ACTION: Motion for preliminary injunction filed to stop immediate harm to vulnerable Ohio children and families


Children’s Rights – Camilla Jenkins  917.971.1784

DLA Piper – Josh Epstein  212.776.3838

Cincinnati, OH —A Preliminary Injunction Motion and a Motion for Class Certification were filed today on behalf of children placed with eligible relative foster parents to stop the state of Ohio from withholding federally required Foster Care Maintenance Payments that Plaintiffs desperately need and to which they are entitled. The motions were filed against the state of Ohio by attorney Richard F. Dawahare, attorney Jay Langenbahn, national advocacy group Children’s Rights, and the global law firm DLA Piper LLP.

The class action lawsuit originally filed November 19 alleges that the Ohio Department of Jobs and Family Services (ODJFS), the agency responsible for the administration and oversight of the state’s child welfare system, is violating federal law, is refusing to comply with a 2017 court ruling establishing that the state must pay approved relative foster parents the same financial support it pays licensed non-relative foster parents, and seeks to compel the state to make such payments.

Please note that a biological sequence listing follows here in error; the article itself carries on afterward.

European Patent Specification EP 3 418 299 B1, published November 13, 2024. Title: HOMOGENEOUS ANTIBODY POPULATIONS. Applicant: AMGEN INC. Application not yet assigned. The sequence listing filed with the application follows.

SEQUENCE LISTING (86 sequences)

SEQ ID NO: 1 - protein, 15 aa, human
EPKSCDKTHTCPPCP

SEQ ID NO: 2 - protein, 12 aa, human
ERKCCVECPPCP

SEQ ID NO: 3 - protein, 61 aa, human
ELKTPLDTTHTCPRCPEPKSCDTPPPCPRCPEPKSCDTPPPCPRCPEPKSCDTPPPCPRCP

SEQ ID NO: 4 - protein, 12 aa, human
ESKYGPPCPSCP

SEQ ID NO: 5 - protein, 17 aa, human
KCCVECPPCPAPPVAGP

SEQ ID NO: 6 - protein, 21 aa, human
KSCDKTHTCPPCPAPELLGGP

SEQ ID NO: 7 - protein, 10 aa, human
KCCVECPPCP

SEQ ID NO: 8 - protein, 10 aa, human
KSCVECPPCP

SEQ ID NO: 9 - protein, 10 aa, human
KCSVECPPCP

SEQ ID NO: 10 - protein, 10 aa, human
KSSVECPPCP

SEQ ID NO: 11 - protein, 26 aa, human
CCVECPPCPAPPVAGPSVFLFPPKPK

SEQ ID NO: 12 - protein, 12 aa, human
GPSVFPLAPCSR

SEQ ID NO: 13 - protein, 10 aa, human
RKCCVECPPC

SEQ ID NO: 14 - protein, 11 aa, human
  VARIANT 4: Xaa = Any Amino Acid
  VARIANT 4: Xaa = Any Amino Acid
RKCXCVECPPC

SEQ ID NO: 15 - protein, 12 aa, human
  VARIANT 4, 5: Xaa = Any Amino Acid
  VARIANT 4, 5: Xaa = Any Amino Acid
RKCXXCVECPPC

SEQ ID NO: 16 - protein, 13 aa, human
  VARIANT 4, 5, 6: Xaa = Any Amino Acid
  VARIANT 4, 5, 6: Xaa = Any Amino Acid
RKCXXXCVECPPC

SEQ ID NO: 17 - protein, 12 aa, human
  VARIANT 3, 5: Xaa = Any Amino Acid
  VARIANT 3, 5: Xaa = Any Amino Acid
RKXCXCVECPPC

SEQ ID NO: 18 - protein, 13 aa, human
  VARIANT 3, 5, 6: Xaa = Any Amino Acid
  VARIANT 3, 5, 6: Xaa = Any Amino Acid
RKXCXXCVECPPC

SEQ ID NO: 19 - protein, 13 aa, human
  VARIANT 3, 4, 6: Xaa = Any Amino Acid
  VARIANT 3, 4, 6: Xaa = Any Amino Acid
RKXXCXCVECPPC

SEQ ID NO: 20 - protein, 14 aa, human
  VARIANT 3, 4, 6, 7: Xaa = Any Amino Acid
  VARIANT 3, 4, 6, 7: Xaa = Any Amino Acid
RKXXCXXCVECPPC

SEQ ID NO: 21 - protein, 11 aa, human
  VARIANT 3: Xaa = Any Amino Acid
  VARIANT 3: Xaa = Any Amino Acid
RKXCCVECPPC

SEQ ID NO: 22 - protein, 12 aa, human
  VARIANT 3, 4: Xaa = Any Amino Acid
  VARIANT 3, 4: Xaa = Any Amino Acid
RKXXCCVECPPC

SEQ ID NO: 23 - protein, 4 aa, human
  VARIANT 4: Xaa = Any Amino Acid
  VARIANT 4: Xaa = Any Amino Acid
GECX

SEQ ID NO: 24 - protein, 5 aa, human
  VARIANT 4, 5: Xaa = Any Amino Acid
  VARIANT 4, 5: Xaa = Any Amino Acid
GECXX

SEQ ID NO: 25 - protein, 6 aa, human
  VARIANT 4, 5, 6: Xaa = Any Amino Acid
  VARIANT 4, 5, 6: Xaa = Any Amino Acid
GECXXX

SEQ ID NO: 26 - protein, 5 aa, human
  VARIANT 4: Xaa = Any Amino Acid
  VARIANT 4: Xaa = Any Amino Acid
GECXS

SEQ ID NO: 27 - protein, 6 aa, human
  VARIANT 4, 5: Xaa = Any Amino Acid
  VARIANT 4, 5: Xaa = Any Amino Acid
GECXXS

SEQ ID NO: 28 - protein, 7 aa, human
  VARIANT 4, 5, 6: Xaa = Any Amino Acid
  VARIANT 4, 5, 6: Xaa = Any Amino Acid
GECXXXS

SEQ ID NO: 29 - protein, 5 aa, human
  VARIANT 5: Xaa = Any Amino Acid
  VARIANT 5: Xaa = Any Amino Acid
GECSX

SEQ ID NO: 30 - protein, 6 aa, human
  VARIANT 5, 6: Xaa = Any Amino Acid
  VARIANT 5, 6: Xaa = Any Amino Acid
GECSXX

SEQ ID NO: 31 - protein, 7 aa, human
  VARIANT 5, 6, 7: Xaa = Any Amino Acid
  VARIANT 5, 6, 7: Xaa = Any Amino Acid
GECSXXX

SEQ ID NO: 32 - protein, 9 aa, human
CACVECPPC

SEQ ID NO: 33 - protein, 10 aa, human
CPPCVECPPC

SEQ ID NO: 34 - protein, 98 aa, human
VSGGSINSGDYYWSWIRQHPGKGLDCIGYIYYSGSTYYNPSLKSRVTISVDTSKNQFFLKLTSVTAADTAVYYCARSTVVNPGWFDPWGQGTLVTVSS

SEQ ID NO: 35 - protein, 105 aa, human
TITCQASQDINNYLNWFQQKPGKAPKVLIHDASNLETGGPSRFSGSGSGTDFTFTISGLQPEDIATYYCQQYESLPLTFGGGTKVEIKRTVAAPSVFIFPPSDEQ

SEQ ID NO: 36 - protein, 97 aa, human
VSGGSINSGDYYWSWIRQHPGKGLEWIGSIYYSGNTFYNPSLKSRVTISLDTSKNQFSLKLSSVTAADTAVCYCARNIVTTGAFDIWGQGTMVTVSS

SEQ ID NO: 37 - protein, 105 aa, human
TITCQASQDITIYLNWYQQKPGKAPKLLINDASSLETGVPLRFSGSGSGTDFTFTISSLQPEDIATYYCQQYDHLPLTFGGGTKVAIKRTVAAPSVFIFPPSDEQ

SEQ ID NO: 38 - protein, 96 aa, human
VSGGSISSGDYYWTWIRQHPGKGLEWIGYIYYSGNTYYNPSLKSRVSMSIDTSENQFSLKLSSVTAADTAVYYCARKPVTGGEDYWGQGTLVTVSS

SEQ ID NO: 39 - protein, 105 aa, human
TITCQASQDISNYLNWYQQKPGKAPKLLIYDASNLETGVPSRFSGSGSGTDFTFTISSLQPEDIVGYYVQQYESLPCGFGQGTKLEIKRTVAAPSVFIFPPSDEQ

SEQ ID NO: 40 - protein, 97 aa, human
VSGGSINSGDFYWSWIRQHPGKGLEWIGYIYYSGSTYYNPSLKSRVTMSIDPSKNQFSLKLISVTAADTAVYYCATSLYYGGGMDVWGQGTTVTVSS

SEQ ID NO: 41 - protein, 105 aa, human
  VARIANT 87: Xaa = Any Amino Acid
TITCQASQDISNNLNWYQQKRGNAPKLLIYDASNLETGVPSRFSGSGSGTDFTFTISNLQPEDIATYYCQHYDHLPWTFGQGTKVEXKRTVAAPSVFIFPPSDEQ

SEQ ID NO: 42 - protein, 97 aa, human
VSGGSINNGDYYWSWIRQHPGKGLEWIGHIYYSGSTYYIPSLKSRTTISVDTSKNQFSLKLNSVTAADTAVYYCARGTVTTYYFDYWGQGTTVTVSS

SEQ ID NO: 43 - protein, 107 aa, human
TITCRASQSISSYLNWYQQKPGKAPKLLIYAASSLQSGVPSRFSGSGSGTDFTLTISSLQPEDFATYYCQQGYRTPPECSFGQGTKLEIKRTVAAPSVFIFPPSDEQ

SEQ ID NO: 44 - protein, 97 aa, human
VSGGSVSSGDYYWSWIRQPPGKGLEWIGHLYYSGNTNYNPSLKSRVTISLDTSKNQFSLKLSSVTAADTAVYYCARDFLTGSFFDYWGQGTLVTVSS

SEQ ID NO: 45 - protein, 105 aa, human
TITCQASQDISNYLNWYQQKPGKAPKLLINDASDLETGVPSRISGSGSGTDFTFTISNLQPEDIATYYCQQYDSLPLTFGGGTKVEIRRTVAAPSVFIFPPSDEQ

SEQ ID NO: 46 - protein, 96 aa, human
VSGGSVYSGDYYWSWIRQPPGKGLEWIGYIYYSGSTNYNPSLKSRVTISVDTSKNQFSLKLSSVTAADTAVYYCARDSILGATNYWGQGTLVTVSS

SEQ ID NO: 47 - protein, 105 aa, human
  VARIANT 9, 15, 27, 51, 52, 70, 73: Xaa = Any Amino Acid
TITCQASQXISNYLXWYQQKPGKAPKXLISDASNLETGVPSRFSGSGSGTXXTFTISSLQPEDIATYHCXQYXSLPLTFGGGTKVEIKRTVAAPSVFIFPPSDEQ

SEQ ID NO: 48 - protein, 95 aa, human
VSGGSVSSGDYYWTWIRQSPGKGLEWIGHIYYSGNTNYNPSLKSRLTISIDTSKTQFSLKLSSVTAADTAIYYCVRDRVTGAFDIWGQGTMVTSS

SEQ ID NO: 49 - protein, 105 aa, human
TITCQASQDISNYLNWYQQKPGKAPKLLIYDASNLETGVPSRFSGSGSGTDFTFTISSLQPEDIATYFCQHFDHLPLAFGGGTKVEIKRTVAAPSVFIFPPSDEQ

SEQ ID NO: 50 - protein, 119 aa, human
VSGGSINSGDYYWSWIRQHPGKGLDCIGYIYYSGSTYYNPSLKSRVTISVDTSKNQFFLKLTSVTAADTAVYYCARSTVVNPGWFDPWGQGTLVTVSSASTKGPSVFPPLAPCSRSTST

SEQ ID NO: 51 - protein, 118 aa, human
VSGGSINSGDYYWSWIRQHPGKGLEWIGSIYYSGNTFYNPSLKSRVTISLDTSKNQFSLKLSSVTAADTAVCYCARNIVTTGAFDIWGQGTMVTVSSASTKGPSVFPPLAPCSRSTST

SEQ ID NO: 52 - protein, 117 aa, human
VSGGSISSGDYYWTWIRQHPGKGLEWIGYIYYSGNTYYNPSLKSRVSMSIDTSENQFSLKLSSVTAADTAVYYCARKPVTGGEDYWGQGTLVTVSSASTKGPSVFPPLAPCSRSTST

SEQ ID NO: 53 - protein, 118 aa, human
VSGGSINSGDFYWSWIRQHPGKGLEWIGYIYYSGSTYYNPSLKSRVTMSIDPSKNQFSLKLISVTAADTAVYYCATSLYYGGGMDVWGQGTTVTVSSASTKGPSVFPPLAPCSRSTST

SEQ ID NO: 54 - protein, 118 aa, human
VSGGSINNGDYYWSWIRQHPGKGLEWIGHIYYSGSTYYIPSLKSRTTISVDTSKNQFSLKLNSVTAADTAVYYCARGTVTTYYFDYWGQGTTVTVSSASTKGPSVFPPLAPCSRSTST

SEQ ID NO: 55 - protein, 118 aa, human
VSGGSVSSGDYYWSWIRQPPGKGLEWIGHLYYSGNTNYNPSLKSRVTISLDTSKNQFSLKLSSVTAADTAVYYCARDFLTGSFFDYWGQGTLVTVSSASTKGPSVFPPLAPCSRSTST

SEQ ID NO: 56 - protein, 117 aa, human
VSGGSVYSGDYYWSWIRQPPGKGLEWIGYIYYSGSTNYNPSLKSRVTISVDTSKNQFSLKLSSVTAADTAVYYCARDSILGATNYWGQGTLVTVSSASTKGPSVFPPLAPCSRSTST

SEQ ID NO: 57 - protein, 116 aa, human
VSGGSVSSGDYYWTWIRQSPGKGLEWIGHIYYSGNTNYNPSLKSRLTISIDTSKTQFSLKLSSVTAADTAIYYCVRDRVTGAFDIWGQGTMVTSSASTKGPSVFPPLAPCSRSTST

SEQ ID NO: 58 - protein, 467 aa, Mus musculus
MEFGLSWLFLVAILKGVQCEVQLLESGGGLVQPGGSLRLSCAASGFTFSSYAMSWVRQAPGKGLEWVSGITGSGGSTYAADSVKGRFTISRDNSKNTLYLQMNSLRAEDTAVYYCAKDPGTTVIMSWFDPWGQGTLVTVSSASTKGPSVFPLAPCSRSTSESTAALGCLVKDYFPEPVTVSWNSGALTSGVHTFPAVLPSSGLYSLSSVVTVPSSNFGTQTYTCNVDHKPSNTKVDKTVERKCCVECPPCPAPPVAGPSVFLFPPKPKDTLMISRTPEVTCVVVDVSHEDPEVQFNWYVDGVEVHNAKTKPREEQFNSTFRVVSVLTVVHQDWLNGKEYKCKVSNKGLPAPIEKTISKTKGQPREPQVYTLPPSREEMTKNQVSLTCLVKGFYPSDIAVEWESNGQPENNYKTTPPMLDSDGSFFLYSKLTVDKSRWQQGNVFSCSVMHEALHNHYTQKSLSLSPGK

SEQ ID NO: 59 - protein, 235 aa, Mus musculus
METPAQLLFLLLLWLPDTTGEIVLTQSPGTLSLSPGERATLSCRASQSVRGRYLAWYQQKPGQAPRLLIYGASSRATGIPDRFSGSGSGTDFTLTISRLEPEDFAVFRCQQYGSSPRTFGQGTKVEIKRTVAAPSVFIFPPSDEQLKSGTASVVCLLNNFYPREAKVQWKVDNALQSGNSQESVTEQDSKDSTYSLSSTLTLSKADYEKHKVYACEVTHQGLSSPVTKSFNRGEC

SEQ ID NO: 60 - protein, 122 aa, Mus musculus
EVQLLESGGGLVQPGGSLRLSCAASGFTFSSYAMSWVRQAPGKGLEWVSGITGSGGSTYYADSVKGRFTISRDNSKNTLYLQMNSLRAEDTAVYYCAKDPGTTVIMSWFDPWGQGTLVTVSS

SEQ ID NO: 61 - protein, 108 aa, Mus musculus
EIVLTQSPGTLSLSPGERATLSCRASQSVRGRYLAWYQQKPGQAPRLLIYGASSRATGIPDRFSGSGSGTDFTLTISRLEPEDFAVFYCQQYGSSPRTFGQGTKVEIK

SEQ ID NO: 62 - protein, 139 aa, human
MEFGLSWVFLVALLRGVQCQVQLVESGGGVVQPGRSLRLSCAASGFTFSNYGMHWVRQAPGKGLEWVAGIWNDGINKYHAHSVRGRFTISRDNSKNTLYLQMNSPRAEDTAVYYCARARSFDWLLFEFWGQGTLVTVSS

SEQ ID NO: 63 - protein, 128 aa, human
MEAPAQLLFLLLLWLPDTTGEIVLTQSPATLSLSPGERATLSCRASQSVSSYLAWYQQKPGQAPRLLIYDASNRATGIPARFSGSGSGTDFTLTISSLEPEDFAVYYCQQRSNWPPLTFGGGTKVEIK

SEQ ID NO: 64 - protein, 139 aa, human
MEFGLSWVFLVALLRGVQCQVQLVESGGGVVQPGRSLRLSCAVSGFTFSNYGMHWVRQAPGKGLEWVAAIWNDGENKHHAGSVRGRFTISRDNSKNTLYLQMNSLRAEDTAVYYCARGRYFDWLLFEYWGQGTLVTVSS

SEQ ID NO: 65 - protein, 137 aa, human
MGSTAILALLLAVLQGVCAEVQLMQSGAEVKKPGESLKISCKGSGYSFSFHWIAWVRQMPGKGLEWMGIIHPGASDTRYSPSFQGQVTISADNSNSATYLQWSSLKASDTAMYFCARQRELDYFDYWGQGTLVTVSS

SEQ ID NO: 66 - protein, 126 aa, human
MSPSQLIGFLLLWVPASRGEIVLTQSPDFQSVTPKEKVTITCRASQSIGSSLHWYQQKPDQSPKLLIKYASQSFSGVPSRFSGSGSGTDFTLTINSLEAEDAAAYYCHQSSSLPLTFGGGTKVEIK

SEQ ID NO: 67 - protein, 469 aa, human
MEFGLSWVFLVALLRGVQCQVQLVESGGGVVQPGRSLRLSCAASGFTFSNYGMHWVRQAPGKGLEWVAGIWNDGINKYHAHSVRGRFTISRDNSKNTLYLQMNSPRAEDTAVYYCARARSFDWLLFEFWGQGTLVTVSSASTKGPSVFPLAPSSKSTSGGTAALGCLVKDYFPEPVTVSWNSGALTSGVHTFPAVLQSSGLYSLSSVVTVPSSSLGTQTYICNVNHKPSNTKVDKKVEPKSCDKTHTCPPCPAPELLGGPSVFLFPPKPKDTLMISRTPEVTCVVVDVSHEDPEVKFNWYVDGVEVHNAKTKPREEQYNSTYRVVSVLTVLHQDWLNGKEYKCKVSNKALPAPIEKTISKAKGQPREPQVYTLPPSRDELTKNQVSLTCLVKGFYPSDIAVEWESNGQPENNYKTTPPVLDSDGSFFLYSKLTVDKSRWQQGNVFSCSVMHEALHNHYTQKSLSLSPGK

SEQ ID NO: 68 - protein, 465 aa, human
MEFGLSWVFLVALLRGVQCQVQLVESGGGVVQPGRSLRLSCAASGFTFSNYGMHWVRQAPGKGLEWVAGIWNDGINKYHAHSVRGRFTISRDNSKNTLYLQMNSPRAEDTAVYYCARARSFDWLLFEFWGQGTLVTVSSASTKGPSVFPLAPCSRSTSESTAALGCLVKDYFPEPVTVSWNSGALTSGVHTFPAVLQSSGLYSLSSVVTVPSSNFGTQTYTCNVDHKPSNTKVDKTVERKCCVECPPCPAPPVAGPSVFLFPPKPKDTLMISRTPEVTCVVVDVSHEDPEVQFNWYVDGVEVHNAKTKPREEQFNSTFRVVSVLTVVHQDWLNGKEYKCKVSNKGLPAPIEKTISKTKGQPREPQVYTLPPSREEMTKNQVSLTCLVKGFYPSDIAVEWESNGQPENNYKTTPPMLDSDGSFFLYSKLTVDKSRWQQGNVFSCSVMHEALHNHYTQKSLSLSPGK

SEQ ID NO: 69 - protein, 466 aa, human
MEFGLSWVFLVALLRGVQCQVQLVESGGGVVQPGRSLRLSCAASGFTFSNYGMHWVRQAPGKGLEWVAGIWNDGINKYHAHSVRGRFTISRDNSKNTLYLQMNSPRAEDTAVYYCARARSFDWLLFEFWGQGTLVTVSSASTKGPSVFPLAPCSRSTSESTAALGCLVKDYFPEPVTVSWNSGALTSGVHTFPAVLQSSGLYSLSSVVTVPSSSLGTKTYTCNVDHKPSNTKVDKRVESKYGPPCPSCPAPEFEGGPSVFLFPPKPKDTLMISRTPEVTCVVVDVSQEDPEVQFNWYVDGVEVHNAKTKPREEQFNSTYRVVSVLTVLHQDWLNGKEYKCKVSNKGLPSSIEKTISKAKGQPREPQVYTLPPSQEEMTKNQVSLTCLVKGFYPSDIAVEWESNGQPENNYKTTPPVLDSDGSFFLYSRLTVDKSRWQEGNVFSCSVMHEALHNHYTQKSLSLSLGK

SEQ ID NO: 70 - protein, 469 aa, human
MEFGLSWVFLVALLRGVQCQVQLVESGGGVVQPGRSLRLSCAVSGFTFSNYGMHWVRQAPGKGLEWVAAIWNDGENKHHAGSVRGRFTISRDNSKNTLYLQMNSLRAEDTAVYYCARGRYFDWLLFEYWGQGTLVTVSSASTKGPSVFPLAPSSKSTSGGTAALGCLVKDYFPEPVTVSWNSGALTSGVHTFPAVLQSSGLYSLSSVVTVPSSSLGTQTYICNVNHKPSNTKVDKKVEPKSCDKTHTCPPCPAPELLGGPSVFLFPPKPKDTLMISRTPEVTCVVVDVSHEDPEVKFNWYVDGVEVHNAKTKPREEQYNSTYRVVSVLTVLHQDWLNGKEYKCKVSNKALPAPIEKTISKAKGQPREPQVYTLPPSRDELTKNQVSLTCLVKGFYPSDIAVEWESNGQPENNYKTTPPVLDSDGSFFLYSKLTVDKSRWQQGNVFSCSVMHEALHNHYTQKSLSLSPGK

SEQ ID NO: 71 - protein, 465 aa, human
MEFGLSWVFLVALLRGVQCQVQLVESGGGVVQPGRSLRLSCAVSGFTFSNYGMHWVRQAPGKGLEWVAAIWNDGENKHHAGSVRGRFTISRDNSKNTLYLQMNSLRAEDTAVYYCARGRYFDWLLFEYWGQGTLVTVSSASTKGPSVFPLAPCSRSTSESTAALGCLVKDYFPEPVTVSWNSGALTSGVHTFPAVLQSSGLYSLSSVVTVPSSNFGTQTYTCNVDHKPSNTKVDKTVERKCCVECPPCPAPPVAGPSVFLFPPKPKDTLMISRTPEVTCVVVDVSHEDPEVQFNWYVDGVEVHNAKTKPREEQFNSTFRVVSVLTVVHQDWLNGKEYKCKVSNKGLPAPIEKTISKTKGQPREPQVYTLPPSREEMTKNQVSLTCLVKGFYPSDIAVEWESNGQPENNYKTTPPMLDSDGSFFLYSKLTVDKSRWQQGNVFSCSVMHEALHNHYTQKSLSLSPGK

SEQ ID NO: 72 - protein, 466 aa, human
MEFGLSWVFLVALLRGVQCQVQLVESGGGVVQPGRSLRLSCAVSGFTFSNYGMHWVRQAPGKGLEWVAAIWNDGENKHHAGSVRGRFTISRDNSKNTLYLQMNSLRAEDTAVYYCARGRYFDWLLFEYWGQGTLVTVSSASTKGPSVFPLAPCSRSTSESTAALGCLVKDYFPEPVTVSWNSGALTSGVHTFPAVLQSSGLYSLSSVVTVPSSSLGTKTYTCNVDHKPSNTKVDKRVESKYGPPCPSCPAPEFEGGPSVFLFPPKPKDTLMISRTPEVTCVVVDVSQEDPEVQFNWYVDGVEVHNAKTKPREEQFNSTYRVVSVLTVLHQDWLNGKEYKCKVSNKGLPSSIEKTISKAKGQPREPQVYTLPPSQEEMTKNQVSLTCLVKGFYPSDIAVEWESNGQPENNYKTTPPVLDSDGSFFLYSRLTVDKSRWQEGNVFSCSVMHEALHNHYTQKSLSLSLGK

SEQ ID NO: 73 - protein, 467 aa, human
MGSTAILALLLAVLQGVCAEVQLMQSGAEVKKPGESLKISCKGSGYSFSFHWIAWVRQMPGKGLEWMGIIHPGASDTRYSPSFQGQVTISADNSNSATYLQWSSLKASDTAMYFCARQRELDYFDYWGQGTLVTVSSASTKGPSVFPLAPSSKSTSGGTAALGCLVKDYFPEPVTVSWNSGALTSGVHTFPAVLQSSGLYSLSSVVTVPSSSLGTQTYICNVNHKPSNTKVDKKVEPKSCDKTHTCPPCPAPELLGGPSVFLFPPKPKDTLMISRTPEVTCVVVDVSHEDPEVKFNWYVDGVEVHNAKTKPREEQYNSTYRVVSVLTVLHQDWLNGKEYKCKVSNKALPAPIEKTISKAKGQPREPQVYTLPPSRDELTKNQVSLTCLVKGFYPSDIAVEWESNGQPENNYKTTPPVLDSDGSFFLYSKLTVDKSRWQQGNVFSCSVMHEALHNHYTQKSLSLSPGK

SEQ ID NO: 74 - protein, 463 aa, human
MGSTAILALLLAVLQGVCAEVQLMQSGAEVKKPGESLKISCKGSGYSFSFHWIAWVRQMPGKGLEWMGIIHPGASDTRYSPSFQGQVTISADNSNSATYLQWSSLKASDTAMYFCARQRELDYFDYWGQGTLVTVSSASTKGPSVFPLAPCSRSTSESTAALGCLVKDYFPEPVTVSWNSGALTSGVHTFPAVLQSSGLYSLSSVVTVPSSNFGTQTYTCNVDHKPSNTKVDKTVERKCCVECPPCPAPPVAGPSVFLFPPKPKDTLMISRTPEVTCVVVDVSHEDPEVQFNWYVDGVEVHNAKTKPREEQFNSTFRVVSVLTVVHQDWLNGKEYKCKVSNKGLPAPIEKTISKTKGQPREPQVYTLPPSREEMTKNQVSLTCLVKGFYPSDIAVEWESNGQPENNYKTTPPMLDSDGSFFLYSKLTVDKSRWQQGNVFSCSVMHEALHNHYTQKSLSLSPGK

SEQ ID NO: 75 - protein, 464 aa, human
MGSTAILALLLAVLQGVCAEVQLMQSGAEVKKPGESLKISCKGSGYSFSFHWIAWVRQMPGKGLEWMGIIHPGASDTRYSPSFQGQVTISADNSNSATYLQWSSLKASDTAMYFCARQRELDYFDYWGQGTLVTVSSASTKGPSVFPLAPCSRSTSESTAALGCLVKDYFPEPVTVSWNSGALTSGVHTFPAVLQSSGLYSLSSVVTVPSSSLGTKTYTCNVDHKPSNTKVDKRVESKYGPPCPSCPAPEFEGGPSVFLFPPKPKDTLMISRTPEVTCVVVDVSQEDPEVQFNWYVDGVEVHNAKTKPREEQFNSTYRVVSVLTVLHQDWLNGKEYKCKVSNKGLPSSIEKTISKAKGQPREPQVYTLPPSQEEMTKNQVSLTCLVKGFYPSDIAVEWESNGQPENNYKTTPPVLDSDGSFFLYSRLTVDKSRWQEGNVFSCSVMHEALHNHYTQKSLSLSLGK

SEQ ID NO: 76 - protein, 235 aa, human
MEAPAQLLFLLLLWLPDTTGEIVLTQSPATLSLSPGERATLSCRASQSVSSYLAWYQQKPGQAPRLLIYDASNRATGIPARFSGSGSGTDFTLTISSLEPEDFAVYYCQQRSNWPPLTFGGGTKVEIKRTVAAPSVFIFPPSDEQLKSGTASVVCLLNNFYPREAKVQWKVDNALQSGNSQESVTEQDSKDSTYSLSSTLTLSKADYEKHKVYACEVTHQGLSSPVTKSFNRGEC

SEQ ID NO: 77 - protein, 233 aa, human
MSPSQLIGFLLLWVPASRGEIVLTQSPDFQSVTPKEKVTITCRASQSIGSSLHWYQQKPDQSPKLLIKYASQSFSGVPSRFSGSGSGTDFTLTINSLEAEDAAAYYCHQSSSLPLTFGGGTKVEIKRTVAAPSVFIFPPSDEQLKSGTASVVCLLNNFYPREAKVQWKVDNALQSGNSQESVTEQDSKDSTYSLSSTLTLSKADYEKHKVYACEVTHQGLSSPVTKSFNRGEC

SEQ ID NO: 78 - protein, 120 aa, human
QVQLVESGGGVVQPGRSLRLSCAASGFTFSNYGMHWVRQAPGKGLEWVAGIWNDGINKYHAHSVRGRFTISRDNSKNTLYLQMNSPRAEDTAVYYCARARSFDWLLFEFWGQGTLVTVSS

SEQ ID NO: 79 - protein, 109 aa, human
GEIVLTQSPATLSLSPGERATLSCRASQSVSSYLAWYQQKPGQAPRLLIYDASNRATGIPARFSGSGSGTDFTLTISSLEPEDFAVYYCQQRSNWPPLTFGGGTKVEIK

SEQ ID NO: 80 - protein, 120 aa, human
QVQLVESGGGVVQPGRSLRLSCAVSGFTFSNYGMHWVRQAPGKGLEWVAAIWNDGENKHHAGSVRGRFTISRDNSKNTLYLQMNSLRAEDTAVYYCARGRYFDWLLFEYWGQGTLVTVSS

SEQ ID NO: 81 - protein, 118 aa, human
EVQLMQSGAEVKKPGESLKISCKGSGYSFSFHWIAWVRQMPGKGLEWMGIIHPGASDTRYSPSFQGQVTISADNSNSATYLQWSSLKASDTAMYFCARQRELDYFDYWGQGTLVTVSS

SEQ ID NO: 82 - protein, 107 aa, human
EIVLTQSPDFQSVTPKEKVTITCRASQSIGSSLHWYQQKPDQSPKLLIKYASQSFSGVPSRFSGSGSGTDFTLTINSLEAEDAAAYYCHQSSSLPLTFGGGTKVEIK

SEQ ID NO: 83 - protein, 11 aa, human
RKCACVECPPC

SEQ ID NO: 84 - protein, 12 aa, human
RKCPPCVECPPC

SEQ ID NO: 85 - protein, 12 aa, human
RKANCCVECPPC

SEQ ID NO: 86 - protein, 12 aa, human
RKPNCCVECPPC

Governor Mike DeWine’s own child welfare task force recommendations, released November 20, admit that Ohio needs more kinship foster families, that kin receive little or no financial support, that kids with kin spend less time in foster care and experience less trauma, and that Black kids are disproportionately removed and put into Ohio foster care. The recommendations make no mention, however, of the need to equally pay approved relative foster parents the required maintenance payments.